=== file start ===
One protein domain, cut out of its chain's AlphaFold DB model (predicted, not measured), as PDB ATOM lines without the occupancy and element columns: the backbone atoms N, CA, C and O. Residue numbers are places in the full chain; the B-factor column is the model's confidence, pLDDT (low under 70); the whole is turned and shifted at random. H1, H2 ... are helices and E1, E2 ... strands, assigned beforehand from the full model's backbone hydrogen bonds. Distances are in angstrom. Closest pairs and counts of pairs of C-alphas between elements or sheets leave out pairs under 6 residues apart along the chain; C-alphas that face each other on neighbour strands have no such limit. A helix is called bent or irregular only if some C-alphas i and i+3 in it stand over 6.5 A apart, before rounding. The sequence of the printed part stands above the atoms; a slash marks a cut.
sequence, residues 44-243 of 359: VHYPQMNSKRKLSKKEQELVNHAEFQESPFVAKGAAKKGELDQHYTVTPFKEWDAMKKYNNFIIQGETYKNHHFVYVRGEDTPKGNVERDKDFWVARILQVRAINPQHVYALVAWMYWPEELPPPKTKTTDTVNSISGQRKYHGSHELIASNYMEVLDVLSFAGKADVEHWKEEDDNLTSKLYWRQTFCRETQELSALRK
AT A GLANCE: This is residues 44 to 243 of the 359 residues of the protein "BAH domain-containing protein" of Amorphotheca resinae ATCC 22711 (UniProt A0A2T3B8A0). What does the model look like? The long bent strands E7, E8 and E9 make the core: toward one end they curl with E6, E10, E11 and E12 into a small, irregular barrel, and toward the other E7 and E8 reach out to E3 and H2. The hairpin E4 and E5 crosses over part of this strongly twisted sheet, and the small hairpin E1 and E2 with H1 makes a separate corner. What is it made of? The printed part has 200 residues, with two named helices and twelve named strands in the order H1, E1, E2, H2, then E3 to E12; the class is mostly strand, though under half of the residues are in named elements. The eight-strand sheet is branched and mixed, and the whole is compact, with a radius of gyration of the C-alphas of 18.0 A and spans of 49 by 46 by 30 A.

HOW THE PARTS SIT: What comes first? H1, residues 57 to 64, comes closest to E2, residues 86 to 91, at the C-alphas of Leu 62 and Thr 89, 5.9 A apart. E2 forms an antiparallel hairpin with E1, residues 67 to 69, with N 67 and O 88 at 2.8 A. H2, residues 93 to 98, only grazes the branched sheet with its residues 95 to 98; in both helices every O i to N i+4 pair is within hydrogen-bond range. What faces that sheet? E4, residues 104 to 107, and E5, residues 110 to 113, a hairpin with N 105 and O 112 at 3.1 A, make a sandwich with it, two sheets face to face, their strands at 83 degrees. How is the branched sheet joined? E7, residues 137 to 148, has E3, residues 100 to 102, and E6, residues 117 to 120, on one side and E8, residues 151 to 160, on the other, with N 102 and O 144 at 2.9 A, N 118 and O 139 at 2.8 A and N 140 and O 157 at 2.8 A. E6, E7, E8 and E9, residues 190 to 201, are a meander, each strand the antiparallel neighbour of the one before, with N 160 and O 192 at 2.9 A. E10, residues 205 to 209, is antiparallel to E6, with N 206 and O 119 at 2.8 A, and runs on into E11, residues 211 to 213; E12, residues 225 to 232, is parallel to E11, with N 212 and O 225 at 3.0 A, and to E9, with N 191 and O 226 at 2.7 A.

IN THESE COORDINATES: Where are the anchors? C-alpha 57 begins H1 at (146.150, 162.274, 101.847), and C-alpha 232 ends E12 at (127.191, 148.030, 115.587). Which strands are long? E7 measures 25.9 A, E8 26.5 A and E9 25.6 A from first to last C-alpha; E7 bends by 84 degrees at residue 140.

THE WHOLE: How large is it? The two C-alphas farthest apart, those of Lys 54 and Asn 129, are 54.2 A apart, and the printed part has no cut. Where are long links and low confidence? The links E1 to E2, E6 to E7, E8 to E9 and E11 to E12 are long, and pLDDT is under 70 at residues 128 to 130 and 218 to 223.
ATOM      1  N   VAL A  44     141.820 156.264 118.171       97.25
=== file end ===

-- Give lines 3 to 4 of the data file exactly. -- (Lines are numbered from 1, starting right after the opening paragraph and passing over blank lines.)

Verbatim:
HOW THE PARTS SIT: What comes first? H1, residues 57 to 64, comes closest to E2, residues 86 to 91, at the C-alphas of Leu 62 and Thr 89, 5.9 A apart. E2 forms an antiparallel hairpin with E1, residues 67 to 69, with N 67 and O 88 at 2.8 A. H2, residues 93 to 98, only grazes the branched sheet with its residues 95 to 98; in both helices every O i to N i+4 pair is within hydrogen-bond range. What faces that sheet? E4, residues 104 to 107, and E5, residues 110 to 113, a hairpin with N 105 and O 112 at 3.1 A, make a sandwich with it, two sheets face to face, their strands at 83 degrees. How is the branched sheet joined? E7, residues 137 to 148, has E3, residues 100 to 102, and E6, residues 117 to 120, on one side and E8, residues 151 to 160, on the other, with N 102 and O 144 at 2.9 A, N 118 and O 139 at 2.8 A and N 140 and O 157 at 2.8 A. E6, E7, E8 and E9, residues 190 to 201, are a meander, each strand the antiparallel neighbour of the one before, with N 160 and O 192 at 2.9 A. E10, residues 205 to 209, is antiparallel to E6, with N 206 and O 119 at 2.8 A, and runs on into E11, residues 211 to 213; E12, residues 225 to 232, is parallel to E11, with N 212 and O 225 at 3.0 A, and to E9, with N 191 and O 226 at 2.7 A.

IN THESE COORDINATES: Where are the anchors? C-alpha 57 begins H1 at (146.150, 162.274, 101.847), and C-alpha 232 ends E12 at (127.191, 148.030, 115.587). Which strands are long? E7 measures 25.9 A, E8 26.5 A and E9 25.6 A from first to last C-alpha; E7 bends by 84 degrees at residue 140.